Best Short Films of All Time

They may be films of a smaller scale, but these short films have made a significant impact, not just on the budding filmmakers but also on the general viewing audience.

To the novice filmmakers in particular, though, these short films provide them with an excellent chance to hone their art and craft of creating films. These short films arm upstarting filmmakers with lessons that will carry them through their careers and aspirations. Short films also help budding filmmakers secure funding for their features and a good start to making a name in the film industry.

Most of these short films share many the following things in common: original concept and storyline, stellar performances by the cast, concise storytelling, and stunning visuals.

Here are some of the must-see short films from different filmmaking eras:

1) Wasp (Andrea Arnold)

Former actress and now filmmaker Andrea Arnold wrote and directed this short film, Wasp (2003), for which she won an Academy Award for Best Live Action Short Film. It was filmed entirely in her birthplace and hometown of Dartford, Kent, England. The film tells a story about a struggling single mother trying to raise her four children while attempting to mend her relationship with an old flame.

2) The Red Balloon (Albert Lamorisse)

The Red Balloon (French title: Le ballon rouge) is a heartwarming 35-minute short produced, directed, and written by Albert Lamorisse in 1956. Starring his own son Pascal, the film follows the experience of a young boy and his red balloon in Paris. The red balloon has a mind of its own and follows the little boy wherever he goes. The film won several awards, including an Academy Award for Best Original Screenplay – the only short film to win such an award.

3) Un Chien Andalou (Luis Buñuel)

Un Chien Andalou (An Andalusian Dog) is a 16-minute surrealist short film, a collaboration between director Luis Buñuel and artist Salvador Dali in 1929. Un Chien Andalou also marked Buñuel’s directorial debut. This experimental film has no conventional plot, presenting pure bizarre, surreal imagery.

4) Knife Skills (Thomas Lennon)

Knife Skills is a 2017 Oscar-nominated short film directed by Thomas Lennon and distributed by Bon Appetit food magazine. The film centers around a restaurant institute in Cleveland, Ohio, which has the intention of teaching kitchen skills to ex-convicts willing to change their lives.

5) The Alphabet (David Lynch)

Director David Lynch’s 1968 four-minute short The Alphabet combines animation with live action to tell the story of a man who experiences nightmares. The Alphabet is one of Lynch’s several short films demonstrating the more challenging and experimental aspects of Lynch’s career. You can see The Alphabet and other short films by Lynch in a 2002 DVD release, The Short Films of David Lynch.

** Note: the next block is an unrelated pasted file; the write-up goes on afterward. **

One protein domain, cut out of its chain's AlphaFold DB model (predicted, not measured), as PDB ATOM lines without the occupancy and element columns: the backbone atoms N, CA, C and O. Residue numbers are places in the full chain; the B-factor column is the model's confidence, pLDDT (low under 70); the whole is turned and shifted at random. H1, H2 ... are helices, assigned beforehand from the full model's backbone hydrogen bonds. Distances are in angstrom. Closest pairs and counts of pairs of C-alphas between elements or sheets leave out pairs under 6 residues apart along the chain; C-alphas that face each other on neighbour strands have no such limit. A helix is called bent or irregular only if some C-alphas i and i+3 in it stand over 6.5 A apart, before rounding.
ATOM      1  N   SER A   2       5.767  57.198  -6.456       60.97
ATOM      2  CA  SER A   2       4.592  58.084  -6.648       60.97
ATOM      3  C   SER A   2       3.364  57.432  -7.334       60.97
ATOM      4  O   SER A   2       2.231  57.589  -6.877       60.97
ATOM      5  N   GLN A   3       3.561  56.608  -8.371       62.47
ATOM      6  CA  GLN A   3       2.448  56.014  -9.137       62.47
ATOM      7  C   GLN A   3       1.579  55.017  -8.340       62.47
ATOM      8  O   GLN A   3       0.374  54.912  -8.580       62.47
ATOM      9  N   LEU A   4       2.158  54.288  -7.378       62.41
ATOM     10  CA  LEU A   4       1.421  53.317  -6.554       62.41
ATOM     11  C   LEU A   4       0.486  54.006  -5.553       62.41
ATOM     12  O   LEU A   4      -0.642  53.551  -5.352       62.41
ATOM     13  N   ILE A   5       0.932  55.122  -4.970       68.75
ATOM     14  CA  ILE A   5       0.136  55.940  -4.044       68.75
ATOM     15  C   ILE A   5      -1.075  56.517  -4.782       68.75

6) A Trip to the Moon (Georges Méliès)

the iconic image of A Trip to the Moon about a man on the moon

A Trip to the Moon (French title: Le Voyage dans le Lune) is a 1902 short silent sci-fi film by French director Georges Méliès. Taking different sources of inspiration, such as works by Jules Verne, A Trip to the Moon tells a story about a group of astronomers who travel to the Moon, explore the lunar surface, collide with the natives, and fly back to Earth with a captive.

7) Night and Fog (Alain Resnais)

French writer-director Alain Resnais used contemporary shots of the concentration camps, a compilation of archival footage, as well as his own writing and structure to bring this gripping short documentary to life. There is no sugarcoating there: the film is an unapologetic, unsentimental, and even nightmarish look at the horrors of the Holocaust. Released in 1956, Night and Fog is still regarded as one of the best short films of all time.

8) God Sleeps in Rwanda (Kimberlee Acquaro, Stacy Sherman)

This 2005 short documentary is a story of hope about five Rwandan women who rebuild their lives after the Rwandan genocide and redefine women’s roles in their country. The film was nominated for Best Documentary Short Subject in the 2006 Academy Awards.

9) The Death of Kevin Carter: Casualty of the Bang Bang Club (Dan Krauss)

This 2004 short documentary examines the events leading to the tragic end of South African photographer Kevin Carter. He committed suicide in 1994, a few months after winning the Pulitzer Prize and after the death of his close friend and colleague. This 27-minute-long film is surprisingly thorough and detailed about the life of the ill-fated photojournalist that it can be comparable to a feature-length film.

10) The Man Who Planted Trees (Frédéric Back)

The 1987 animated short film The Man Who Planted Trees (French title: L’homme qui plantait des arbes) is based on Jean Giono’s 1953 short story of the same title. The film tells a story of a shepherd’s long and successful single-handed effort of re-foresting a barren valley. At the end of the film, the valley becomes similar to the Garden of Eden. The film won an Academy Award for Best Animated Short Film in 1988.